Re:So a commission to cut your own throat? (1)

ArbitraryName (3391191) | about a year ago | (#45347613)

I haven't completely broken the habit of bookstores. But if there was an app that would allow me to easily scan a UPC code and wish/purchase an eBook, it would be a convenience

This is one of the main features of the Amazon app for Android (and I assume iOS as well). You can scan the barcode on anything to look it up on Amazon.

Re:So a commission to cut your own throat? (1)

RabidReindeer (2625839) | about a year ago | (#45349441)

I haven't completely broken the habit of bookstores. But if there was an app that would allow me to easily scan a UPC code and wish/purchase an eBook, it would be a convenience

This is one of the main features of the Amazon app for Android (and I assume iOS as well). You can scan the barcode on anything to look it up on Amazon.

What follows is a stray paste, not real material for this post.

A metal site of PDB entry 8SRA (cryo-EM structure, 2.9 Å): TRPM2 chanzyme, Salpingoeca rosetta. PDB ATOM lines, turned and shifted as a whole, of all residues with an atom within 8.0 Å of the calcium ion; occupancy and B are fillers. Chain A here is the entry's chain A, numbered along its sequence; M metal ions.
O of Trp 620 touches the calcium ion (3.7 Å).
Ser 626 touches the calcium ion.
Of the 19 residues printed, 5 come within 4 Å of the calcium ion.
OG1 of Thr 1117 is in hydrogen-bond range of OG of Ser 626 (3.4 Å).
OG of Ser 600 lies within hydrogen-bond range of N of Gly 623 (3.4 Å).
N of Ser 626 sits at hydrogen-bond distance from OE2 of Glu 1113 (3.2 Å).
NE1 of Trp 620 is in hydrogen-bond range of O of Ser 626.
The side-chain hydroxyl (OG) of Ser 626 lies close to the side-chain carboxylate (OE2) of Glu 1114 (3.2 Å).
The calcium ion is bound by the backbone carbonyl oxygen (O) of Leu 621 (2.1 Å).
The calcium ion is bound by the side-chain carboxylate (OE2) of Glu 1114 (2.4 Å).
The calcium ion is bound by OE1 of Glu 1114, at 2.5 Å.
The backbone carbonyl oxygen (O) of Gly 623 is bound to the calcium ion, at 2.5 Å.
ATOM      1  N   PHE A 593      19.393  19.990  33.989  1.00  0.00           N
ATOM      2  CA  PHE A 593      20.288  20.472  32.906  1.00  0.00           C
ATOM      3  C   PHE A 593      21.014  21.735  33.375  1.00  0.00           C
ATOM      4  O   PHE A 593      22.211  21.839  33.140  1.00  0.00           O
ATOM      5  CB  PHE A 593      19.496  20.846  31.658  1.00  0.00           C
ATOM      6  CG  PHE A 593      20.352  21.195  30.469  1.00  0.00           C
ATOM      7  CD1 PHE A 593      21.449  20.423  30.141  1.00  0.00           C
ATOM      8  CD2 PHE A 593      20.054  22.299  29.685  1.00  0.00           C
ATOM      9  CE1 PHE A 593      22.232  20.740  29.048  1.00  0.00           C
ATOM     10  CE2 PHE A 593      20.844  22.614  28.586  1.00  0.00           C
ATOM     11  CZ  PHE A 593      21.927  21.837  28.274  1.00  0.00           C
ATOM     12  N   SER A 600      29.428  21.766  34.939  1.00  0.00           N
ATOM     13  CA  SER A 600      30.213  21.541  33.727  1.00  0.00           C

Well, A) I don't shop Amazon anymore, between "Animal Farm", their acting as a front for the US Government and various other misdemeanors. B) I don't want to "look it up", I want to put it someplace where my ebookstore of choice (not Amazon) can stuff it into an online purchase if I want or put it on my wish list.

Re:So a commission to cut your own throat? (1)

Archfeld (6757) | about a year ago | (#45347275)

I've got a Kindle and it is great for magazines, but I still buy hardcopy books. There is something about the smell and feel of a book, not to mention the hand me down effect. My brother, the next door neighbor and the local school library all seem to appreciate getting the books to read for free, and I really like frequenting half-price books, granted the .25 to 1.00 I get back in trade is not much but considering I read 2-3 books a week it DOES add up.
  If the cost of an online book was substantially cheaper than a hard copy I might feel different but it really isn't...

Re:So a commission to cut your own throat? (1)

jsrjsr (658966) | about a year ago | (#45347811)

For the books I usually buy, the price of a Kindle edition is half that of a hardcover. When the book goes to paperback the price usually drops to a buck or two less than the paperback. Seems about equivalent (or better) to buying a paperback and then reselling it to the used book store. Plus I get to keep my Kindle editions forever (even if the book has DRM unless something unusual happens -- and if I really wanted to, I could break the DRM and keep it anyway).